But what I read seemed to think that theologians exist first, foremost, and only to respond to Science, that Great Lord Truth Teller of the Universe. ‘Fraid not.

    I honestly don’t see the problem he poses. Adam and Eve stand for first parents. Their very names are symbolic of that. The whole narrative makes the point that very early, humanity fell from God’s grace. The end. I mean, there is more than that, but these narratives were always meant to say more about who God is, and who human beings are, than anything else. Esp not science.

    We could make a nice little fire of that strawman. I’m feeling toasty already.

    I grade the essay a D, out of the kindness of my heart. If he rewrites it without the snarkfest, I’ll consider grading it again.

    (See what I’ve been doing the past three weeks? Tad grumpy. Apologies.)

  3. Angelico Nguyen, Esq., OP says

    In our previous discussion of the subject, I tried to amplify a point that Mike Flynn makes in the ‘Adam and Eve and Ted and Alice’ blog post to which Expat links above: The point that (as Flynn says) ‘Traditional [Christian] doctrine requires only […] [t]hat all humans share a common ancestor, not that they have no other ancestors.’ Christian doctrine allows the possibility that Adam and Eve were part of a larger population of hominids with whom they and their descendents could have reproduced — so long as, some generations later, all the bloodlines of Adam and Eve’s contemporaries had either merged with Adam’s bloodline through interbreeding, or had gone extinct. I think this scenario neatly reconciles polygenism and Christian doctrine on human origins and Original Sin.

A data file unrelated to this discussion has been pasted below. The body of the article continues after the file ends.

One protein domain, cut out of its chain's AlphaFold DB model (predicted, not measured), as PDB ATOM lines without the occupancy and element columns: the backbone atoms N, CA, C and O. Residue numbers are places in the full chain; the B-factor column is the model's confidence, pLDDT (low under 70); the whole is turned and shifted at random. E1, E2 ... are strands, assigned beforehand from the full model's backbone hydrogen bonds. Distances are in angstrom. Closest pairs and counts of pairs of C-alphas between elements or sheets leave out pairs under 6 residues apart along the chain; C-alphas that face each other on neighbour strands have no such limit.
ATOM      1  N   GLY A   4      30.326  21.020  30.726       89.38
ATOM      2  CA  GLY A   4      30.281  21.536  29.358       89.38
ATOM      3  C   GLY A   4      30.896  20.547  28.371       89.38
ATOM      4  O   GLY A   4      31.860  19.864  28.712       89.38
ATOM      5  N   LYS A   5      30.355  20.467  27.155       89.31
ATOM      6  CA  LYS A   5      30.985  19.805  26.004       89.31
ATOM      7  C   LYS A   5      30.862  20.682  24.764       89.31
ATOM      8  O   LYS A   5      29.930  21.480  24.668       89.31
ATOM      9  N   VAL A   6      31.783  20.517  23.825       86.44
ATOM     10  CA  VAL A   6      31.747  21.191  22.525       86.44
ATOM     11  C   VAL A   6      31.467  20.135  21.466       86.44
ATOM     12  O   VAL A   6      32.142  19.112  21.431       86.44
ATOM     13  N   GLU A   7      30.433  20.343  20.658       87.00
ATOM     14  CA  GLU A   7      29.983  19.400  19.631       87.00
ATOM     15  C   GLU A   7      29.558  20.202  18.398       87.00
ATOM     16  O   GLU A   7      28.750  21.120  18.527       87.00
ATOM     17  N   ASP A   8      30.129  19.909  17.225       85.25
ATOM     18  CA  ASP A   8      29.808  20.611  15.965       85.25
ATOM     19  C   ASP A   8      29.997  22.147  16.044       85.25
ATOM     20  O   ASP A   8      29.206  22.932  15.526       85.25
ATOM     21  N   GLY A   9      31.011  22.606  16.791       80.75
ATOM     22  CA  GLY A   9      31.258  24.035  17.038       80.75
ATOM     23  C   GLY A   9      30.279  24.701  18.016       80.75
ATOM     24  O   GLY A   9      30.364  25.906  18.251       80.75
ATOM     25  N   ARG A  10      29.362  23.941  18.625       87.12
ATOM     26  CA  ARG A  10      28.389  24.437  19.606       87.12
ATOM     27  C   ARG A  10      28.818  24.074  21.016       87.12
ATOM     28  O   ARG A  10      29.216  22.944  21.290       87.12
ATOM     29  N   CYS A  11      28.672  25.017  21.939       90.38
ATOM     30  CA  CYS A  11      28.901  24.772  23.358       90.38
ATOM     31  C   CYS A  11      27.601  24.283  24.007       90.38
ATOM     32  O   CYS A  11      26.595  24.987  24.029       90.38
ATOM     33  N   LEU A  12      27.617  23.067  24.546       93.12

But can we establish how likely or unlikely it is that 100% of present-day humans can trace their ancestry back to some individual ‘Adam’? If so, what method(s) could we use?

    In the New Republic article that occasioned the present post, Coyne touches on this question. He says: ‘[I]f Adam and Eve were real (i.e., not “literary”), then the chance that they would be genetic ancestors of us all is virtually nil.’ But he doesn’t say why this chance is ‘virtually nil.’ I’m really curious about this!

    • There are a lot of confounding factors, but in principle this could work. Given a few basic assumptions — (1) a non-zero probability that every ‘unsouled’ creature can mate with a ‘souled’ creature, (2) the children of ‘souled’ and ‘unsouled’ matings are ‘souled’, and (3) the ‘souled’ population reproduces at least as rapidly (proportionately) at the ‘unsouled’ population — then the introduction of even a single ‘souled’ creature will eventually result in all creatures being ‘souled’.

      More precisely: assume equal reproduction rates in the two populations, an initial population of N ‘unsouled’ creatures and 1 ‘souled’, and a uniform probability p that each souled creature mates with an unsouled creature, then all creatures will be souled after n generations, where n satisfies

      2 N = p n (1 + (1+p)^(n-1))

      n is necessarily finite as long as p>0.

      Of course, lots of things could cause these assumptions to fail, especially the possibility of geographically isolated ‘unsouled’ creatures who cannot find ‘soul mates’ (as it were).